## DP IB Physics: HL

### Revision Notes

Syllabus Edition

First teaching 2014

Last exams 2024

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# 5.1.3 Potential Difference & DC

## Potential Difference

• Potential difference is a measure of the electrical potential energy transferred from an electron as it moves between two points in a conductor

Potential difference is work done per unit charge

• It is also known as voltage
• Potential difference (pd) is calculated as follows: • Where:
• V = potential difference in volts (V)
• W = work done in joules (J)
• q = charge in coulombs (C)

• From the above equation, one volt is equal to one joule per unit coulomb
• 1 V = 1 J C–1

#### The Electronvolt

• The energy values associated to electrons and other microscopic particles are very small when expressed in SI units
• For this reason, it is often more convenient to use another unit for energy - the electronvolt (eV)
• The electronvolt is defined as follows:

The amount of energy needed to move an electron through a potential difference of one volt

#### Worked example

Determine the value of 1 eV in joules (J).

Step 1: Recall the definition of electronvolt

• One electronvolt is the work W associated to an electron of charge e moving through a potential difference V = 1V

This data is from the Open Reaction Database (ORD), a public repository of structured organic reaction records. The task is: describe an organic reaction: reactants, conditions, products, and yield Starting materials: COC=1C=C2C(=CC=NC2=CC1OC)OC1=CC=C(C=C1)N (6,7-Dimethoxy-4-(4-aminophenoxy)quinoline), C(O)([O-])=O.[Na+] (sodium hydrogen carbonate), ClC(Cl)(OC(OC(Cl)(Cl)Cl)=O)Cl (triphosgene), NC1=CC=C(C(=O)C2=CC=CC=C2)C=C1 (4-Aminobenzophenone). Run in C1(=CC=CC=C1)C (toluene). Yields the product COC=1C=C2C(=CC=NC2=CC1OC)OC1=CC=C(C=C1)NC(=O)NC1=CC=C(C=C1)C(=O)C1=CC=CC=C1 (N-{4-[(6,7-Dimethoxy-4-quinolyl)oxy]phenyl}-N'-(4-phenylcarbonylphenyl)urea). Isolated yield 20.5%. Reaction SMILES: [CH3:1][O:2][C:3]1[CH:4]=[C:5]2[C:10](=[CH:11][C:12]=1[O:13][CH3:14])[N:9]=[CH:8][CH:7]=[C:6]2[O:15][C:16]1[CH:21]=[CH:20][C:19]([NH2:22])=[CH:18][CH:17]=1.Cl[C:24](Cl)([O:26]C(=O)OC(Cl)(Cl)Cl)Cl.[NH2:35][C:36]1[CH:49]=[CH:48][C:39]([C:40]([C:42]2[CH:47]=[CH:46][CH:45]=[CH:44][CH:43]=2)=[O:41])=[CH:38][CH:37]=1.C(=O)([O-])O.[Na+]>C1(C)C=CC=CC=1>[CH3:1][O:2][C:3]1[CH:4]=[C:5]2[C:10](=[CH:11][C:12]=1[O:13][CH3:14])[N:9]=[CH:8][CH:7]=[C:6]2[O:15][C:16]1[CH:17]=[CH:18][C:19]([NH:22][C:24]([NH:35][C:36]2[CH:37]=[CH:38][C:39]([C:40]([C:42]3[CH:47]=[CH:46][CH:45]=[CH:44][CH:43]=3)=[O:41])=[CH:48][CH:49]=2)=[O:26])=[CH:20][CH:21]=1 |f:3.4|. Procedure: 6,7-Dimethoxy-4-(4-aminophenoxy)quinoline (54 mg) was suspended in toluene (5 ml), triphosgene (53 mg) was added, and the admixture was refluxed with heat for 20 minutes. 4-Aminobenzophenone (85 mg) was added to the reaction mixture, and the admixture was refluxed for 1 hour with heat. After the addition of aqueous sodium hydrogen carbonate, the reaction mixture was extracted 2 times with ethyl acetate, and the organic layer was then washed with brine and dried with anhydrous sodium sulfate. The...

W = eV

Step 2: Look up the charge e of the electron in the data booklet

• e = 1.6 × 10–19 C

Step 3: Substitute this and the value of the voltage into the above equation for W

W = (1.6 × 10–19 C) × 1 V

W = 1.6 × 10–19 J

One electronvolt is equal to 1.6 × 10–19 joules

## Direct Current

• The potential difference in a circuit is provided by cells or batteries
• Each cell has a positive terminal (high potential location) and a negative terminal (low potential location)
• A battery is a collection of cells arranged positive terminal to negative terminal A cell and a battery made of three cells

• When a cell or a battery is connected to a loop of copper wire, a circuit is formed
• The battery is the source of the potential difference V needed for the electrons to flow
• Electrons gain electrical potential energy as they move through the battery
• They then leave the battery and move through the wire
• A little amount of their energy is transferred to the metal atoms of the wire
• The flow of electrons is from the negative terminal to the positive one

• Direct current (dc) flows through the circuit in one direction
• The direction of conventional current is from the positive terminal to the negative one
• This is opposite to the electrons flow Direct current flows from the positive to the negative terminal of the battery in a circuit. Electrons flow in the opposite direction

#### Alternating Current

• Alternating current (ac) is used instead of dc in high voltage devices (i.e. those typically used in homes and industries)
• Alternating current flows one way around the circuit and then reverses its flow
• ac direction usually changes every 0.01 s